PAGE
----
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The Right to Health, the Right to a World Free of War

December 7, 2009

December 10th marks Human Rights Day, but it is also another agonizing day in the health care debate going on in Congress. Both the Universal Declaration of Human Rights (which the U.S helped draft) and the International Covenant on Economic, Social, and Cultural Rights state that all people have the right to a life that promotes their mental and physical well being. And yet how many people worldwide can really claim this right? In honor of Human Rights Day, FCNL’s staff has attempted to address some of the ways that our issues are linked to the fundamental question of health both in the United States and worldwide.

What does health have to do with preventing war?  Recently I learned about a position paper written by the American Public Health Association (APHA) recognizing violent conflict as one of the most significant threats to public health worldwide. Deadly conflict affects people of all demographics and from all countries and it is naïve to think that wars fought elsewhere do not also affect public health here at home. The paper argues that public health practitioners, educators and professionals could and should play an important role in preventing war. They see the prevention of violent conflict as one of the most effective things they can do to affect global health generally and would like to see the public health workforce equipped with the necessary conflict mitigation and peacebuilding skills. The authors of this paper are visionaries in their field, people who dare to imagine a bigger role for themselves than the one that seems most obvious.

I get excited about the idea of public health professionals working around the world in war prevention as part of their regular health care work.  It reminds me how interconnected these important issues are and how much we learn from one another. When talking about peacefully preventing deadly conflict with legislators or other groups in Washington, I have often used the concept of preventative medicine as a good analogy for our work. Just as it is more cost efficient to invest in preventative care as opposed to intervening once a patient is experiencing a medical emergency, the U.S government would save money and lives by preventing deadly conflict around the world instead of intervening militarily after conflicts have already erupted into violence.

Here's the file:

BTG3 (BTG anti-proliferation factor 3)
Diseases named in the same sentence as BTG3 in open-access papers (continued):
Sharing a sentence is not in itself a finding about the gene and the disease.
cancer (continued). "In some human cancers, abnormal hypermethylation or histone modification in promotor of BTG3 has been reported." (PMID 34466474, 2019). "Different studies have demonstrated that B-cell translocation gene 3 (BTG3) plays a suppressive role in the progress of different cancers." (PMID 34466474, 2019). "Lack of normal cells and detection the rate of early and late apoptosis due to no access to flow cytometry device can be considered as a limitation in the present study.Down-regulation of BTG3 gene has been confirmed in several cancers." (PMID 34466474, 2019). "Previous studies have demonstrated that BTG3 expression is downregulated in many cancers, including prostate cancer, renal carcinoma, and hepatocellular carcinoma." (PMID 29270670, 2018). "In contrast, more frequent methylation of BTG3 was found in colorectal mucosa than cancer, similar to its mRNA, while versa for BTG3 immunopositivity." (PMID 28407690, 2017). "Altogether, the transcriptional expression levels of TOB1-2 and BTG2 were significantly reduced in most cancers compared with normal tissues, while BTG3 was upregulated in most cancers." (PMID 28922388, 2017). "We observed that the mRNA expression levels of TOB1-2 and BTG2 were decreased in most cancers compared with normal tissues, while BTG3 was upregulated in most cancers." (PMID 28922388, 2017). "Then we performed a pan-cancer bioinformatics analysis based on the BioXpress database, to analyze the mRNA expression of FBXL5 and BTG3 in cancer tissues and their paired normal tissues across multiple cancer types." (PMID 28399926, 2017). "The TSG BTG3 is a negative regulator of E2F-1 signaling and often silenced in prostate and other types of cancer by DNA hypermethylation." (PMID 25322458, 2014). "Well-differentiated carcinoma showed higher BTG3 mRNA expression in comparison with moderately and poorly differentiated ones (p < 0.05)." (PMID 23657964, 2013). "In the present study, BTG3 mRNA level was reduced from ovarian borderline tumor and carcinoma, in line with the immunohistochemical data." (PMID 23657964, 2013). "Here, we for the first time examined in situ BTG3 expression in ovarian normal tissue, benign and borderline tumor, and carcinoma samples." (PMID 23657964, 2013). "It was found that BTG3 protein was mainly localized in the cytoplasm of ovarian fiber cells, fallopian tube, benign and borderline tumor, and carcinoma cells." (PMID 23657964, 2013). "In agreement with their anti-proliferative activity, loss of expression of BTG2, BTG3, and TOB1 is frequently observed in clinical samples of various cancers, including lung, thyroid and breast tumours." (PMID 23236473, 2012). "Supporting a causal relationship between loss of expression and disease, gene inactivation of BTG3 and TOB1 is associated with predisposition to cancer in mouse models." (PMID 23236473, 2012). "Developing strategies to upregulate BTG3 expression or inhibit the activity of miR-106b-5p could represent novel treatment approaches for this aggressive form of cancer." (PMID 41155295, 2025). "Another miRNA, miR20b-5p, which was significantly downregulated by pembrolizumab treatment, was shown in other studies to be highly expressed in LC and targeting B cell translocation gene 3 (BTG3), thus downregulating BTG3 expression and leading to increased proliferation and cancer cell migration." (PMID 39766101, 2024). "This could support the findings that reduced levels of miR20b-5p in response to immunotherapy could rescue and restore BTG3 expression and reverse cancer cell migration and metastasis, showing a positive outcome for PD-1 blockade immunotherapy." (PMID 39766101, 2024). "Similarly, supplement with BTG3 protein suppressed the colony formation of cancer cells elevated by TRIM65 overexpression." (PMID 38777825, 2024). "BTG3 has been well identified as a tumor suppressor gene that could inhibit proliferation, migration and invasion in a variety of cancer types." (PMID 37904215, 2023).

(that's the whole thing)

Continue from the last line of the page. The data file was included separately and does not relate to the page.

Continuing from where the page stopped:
Health care reform has made a lot of people uncomfortable with the idea that the system they know will change. So I appreciate the APHA position paper for its ability to step back from these intimate fears of change in order to see the broader issues that affect this debate. The cost of reform has been one of the biggest sticking points for advancing health care reform bills in Congress, even as President Obama gets ready to deploy 30,000 more troops to Afghanistan at a similar cost of $1 trillion over 10 years. We can no longer look at the things we’d like fixed in our country and say that we don’t have enough money to pay for them. We do—but first we have to stop pouring all our money into a bloated military budget and fighting wars overseas. We need to start preparing for peace rather than war.

I hope that more people in the US will follow the example of the APHA and begin to see how war affects their work and lives and join FCNL in working to peacefully prevent deadly conflict. As the APHA example demonstrates, these ideas are gaining traction.  National Human Rights Day is a good time to think about how far we have come, but also to recognize what still needs to be done to ensure that all people in the world can live free from war and the threat of war.  That, like health, is a human right.

Check out a post on Native American health by Inez Steigerwald on the intern blog and a post on immigrant health by Becca Sheff on the immigration blog.

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